The very fact that you would call your view a non-violent approach sways the argument in you favour. Indicating of course that the atoning sacrifice of Christ is violent. Since we would normally associate violence with the capricious behaviour of humans we would certainly want to repudiate such behaviour in our God. But to think that the sacrifice of Christ is an indiscriminate action on God’s part is perhaps to miss the idea of wrath. In the bible wrath is an inescapable reality of God’s person. Wrath is seen especially in the prophets and it occurs against God’s people and the neighbouring nations. But why wrath? As one scholar wrote, “God cannot hold with indifference that his creation is destroyed and his holy will trodden underfoot. Therefore he meets sin with his mighty and annihilating action.” (Anders Nygren). Wrath is not God acting like humans would but rather a settled anger against all that destroys creation and people. Wrath is God’s response to sin. However, it is not his only response to sin! This is the good new! Romans 1:17+18 indicates, God’s righteousness has been revealed from heaven and that God’s wrath been revealed. These two, righteousness and wrath, are at work presently and concurrently. God’s wrath is revealed, according to this passage, because people chose to suppress the truth about God that had been made known to them through general revelation. It tells us that as a result of human freewill to turn away from God that God “handed people over” to sin. God intentionally handed people over to the result of their sin. As Augustine said, “the punishment of sin is sin”. Thus God’s wrath in this instance is the reality that people have to bear the result of their decision to sin. God’s wrath is currently at work as people have to live with the consequence of sin. This of course can work in a redemptive way as people recognize their own brokeness and call out to God. But wrath also holds an eschatological reality as indicated in Romans 2:5 when there will be a final day of judgement. Thus just as his wrath is revealed so is his righteousness. Just as wrath is at work presently with an eschatological dynamic so righteousness is at work presently through the gospel with an eschatological dynamic. God’s response to sin is to offer his righteousness to us through faith in Christ. This is a righteousness that must be worked out as a present day reality, dealing with our sin and brokenness, all the while looking forward to a coming future day when we will be totally healed of it all.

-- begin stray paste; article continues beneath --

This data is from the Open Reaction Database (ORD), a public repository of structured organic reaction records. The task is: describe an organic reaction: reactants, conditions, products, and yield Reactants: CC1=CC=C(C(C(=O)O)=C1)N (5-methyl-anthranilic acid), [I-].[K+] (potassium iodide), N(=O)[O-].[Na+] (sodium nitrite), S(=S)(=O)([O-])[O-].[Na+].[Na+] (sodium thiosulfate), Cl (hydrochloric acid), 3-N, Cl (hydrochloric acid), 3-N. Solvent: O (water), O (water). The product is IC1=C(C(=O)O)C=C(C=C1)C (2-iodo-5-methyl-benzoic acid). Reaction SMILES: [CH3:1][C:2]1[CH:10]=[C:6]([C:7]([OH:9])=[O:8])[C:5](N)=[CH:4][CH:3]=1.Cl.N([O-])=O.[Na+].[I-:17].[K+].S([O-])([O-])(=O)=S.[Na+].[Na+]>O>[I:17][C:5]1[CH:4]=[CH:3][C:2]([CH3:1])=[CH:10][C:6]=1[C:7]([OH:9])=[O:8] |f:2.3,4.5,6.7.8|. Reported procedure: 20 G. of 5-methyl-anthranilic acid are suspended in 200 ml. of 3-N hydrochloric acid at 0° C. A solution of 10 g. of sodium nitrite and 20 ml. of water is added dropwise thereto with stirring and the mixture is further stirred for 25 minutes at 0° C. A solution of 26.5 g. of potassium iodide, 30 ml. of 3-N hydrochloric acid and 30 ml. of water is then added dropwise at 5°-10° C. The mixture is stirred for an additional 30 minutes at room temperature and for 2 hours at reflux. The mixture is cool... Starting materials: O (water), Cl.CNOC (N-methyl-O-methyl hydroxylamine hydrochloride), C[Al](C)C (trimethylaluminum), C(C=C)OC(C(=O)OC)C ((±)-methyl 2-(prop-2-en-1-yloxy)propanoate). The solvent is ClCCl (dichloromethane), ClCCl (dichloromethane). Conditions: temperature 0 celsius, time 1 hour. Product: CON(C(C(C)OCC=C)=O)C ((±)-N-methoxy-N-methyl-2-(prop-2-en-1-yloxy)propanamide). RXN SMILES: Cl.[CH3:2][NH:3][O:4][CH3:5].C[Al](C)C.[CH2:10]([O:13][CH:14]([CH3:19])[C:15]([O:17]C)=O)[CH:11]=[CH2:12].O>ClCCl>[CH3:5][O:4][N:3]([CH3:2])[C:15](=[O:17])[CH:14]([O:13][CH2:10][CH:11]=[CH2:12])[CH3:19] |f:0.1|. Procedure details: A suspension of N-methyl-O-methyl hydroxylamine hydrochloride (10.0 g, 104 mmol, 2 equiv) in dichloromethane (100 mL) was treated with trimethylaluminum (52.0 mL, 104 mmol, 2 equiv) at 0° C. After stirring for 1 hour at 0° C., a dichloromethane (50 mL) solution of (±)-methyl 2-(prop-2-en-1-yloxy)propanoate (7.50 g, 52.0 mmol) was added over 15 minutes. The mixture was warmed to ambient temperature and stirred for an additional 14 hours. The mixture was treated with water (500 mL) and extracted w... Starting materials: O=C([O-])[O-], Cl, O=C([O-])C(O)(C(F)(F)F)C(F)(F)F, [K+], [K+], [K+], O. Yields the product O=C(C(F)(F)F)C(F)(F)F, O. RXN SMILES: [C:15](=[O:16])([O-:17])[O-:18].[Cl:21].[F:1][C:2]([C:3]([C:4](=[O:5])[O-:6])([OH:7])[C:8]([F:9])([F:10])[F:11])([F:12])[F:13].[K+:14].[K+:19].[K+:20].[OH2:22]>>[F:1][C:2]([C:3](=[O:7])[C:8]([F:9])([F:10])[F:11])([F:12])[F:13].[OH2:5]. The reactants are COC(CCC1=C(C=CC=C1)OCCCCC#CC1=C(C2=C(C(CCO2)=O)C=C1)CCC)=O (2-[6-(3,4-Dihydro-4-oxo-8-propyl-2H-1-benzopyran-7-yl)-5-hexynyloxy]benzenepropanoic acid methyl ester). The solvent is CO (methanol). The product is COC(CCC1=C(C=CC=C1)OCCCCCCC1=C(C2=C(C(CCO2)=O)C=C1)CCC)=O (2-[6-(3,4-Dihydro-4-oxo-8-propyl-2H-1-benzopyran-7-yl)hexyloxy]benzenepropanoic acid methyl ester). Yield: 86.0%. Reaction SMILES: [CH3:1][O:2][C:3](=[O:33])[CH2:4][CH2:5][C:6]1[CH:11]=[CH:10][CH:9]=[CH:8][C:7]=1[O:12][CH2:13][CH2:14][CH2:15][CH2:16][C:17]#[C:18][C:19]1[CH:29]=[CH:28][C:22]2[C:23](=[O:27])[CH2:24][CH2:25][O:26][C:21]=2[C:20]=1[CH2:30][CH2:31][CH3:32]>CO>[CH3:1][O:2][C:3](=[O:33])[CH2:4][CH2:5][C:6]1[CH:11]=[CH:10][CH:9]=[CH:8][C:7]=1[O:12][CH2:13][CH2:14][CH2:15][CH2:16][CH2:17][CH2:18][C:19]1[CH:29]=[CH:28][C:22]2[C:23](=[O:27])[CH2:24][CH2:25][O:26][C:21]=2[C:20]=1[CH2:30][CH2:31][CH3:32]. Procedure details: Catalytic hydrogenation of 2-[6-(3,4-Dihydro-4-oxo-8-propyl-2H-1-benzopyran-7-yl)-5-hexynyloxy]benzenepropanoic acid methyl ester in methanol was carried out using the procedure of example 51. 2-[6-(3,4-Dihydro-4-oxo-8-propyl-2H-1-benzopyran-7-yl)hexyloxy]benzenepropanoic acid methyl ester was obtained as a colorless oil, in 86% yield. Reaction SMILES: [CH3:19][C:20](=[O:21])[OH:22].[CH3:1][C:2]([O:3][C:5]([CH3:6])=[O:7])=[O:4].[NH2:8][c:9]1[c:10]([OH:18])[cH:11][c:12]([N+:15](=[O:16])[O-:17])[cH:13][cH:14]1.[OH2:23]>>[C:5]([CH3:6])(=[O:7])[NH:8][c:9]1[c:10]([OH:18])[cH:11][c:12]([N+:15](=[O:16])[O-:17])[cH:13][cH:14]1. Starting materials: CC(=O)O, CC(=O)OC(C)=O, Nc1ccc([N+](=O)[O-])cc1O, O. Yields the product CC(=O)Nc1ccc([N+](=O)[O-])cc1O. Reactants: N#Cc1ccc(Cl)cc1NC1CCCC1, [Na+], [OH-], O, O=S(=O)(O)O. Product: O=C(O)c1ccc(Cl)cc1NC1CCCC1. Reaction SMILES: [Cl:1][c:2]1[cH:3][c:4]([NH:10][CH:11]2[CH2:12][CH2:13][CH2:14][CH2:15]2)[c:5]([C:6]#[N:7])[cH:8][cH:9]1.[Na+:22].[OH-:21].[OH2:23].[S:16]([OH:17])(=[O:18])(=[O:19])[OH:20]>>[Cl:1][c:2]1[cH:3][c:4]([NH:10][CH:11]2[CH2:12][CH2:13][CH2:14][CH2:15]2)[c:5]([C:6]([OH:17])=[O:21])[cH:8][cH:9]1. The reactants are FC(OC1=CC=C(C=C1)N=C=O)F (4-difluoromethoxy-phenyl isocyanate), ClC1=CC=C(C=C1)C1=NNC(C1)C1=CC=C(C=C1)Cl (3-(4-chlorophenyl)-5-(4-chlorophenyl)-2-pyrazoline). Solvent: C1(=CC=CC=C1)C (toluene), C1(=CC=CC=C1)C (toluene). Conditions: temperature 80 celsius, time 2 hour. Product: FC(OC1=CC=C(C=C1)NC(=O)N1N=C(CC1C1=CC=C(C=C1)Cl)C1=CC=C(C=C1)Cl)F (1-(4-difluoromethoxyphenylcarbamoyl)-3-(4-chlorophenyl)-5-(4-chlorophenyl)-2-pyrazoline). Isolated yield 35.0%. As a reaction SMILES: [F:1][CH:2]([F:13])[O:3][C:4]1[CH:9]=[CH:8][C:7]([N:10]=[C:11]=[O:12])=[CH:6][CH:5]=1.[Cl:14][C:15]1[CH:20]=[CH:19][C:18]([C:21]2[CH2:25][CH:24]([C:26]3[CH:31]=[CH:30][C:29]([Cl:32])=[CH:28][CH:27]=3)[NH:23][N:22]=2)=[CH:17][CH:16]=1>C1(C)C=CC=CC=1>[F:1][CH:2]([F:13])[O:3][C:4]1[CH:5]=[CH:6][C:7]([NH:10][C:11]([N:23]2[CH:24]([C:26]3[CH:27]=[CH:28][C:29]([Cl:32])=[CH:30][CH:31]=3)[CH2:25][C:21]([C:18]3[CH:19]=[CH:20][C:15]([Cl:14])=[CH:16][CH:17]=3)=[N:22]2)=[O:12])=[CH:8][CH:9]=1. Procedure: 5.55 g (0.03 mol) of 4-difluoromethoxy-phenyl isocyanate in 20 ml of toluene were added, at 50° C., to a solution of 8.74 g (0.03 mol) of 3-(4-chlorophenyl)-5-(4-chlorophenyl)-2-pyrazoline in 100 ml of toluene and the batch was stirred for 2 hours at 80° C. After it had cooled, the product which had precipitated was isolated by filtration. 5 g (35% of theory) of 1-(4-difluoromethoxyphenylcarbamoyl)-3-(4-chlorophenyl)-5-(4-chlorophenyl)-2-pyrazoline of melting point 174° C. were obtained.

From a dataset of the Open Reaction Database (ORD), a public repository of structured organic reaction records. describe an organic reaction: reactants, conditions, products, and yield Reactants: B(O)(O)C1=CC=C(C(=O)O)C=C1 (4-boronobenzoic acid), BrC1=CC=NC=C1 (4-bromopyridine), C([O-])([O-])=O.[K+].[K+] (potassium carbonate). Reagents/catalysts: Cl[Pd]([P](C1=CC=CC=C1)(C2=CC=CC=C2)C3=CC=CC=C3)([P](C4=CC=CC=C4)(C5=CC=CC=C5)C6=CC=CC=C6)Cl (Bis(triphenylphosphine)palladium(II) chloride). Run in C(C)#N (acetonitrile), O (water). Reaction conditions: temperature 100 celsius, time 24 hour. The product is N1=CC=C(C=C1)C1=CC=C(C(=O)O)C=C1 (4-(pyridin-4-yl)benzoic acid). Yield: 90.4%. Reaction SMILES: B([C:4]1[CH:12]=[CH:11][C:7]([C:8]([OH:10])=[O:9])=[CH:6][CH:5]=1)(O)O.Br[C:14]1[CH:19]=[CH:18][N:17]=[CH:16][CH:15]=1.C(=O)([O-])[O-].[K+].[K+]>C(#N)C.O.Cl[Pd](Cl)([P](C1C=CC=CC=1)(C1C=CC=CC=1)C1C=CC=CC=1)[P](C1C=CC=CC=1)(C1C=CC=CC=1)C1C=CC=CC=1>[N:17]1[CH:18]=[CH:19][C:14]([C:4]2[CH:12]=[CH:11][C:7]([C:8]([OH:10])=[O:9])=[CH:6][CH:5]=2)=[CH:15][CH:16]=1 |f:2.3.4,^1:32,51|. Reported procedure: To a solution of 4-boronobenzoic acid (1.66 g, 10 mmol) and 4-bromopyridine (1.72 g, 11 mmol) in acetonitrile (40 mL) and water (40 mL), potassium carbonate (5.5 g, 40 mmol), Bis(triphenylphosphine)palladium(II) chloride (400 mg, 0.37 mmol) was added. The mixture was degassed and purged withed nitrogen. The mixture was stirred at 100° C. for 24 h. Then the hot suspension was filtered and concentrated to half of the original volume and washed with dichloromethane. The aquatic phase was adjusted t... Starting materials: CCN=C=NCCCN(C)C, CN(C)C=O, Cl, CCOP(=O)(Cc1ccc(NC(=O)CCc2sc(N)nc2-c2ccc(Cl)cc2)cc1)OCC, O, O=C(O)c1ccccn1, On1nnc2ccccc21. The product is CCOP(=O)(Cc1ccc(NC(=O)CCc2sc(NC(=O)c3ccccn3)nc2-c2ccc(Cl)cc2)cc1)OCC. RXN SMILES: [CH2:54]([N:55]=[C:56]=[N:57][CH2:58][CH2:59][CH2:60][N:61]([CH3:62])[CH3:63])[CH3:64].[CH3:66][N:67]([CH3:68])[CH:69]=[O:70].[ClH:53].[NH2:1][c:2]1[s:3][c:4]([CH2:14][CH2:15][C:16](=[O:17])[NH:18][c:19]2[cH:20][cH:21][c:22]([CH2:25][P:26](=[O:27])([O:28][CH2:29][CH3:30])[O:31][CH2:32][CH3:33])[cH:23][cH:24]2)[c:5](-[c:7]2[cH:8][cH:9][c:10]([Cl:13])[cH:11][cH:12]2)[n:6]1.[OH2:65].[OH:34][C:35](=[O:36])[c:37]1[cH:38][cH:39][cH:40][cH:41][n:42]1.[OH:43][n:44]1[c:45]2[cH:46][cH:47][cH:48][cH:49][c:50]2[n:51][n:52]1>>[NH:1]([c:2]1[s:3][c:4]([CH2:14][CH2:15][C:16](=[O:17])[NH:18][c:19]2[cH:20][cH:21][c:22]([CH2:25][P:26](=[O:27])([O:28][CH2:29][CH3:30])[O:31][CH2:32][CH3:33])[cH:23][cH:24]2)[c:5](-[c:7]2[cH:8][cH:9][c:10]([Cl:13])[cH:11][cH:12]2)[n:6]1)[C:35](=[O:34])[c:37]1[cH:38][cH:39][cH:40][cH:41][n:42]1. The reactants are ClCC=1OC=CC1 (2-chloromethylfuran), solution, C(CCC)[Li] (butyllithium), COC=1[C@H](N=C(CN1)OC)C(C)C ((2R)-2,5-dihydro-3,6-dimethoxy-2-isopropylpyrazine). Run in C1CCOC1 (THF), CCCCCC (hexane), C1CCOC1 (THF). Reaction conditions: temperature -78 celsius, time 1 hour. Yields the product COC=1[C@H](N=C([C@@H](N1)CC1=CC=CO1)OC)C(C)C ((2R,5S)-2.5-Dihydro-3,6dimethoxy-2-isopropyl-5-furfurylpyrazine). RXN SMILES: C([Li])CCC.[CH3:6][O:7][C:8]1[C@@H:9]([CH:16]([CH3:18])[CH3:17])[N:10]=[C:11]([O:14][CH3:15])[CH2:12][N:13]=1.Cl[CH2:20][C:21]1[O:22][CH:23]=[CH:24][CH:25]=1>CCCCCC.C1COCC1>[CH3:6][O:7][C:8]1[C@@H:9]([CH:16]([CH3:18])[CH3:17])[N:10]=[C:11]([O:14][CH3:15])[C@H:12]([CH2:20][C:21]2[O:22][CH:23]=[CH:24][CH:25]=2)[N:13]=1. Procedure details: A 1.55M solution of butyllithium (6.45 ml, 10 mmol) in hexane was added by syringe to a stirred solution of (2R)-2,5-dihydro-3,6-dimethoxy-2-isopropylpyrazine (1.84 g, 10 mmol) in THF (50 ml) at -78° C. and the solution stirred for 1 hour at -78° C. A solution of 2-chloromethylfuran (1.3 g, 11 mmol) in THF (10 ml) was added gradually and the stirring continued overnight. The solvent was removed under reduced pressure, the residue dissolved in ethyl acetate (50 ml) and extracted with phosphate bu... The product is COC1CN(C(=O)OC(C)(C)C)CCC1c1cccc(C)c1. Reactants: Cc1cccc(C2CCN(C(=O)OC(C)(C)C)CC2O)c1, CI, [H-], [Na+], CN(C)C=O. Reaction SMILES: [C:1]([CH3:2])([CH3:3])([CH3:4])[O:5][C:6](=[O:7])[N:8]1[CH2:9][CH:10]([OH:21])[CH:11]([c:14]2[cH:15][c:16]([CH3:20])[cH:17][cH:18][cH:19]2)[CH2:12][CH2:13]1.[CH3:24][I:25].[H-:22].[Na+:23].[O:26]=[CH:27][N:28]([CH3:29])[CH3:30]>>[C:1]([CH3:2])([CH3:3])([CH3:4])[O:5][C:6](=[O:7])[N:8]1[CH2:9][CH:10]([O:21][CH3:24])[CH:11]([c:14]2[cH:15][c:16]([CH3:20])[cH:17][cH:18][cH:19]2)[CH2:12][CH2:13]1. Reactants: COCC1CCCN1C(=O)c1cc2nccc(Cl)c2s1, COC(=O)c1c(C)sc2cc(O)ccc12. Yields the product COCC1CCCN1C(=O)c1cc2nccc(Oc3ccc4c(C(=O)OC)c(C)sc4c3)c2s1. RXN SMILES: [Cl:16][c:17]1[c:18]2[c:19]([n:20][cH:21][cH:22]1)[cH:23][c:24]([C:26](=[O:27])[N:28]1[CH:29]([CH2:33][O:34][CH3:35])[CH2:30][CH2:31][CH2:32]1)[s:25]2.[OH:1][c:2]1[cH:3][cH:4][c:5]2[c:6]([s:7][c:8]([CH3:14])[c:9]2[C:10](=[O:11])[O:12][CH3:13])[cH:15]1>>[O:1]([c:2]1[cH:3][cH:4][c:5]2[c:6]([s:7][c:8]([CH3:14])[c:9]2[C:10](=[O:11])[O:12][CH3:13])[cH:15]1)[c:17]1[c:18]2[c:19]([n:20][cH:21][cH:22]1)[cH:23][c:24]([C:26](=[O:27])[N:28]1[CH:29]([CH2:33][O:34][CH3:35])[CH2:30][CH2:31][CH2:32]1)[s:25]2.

Thus wrath is not the indiscriminate action of a God gone on a shooting spree because someone has ticked him off (human violence). But rather a thoughtful, righteous emotion and action against that which harms us most – sin! The beauty of the gospel is that he takes the sin on himself and punishes sin – not like some maniacal deity requires a human sacrifice as an appeasement – but rather without compromising his justice and in love he takes sin on himself so that we so that we might be made right through the spirit of Christ in us – both present and future.

    “Whoever believes in the Son has eternal life, but whoever rejects the Son will not see life, for God’s wrath remains on him.” John 3:36

    Thanks for responding to my last post. Your Pastor Friend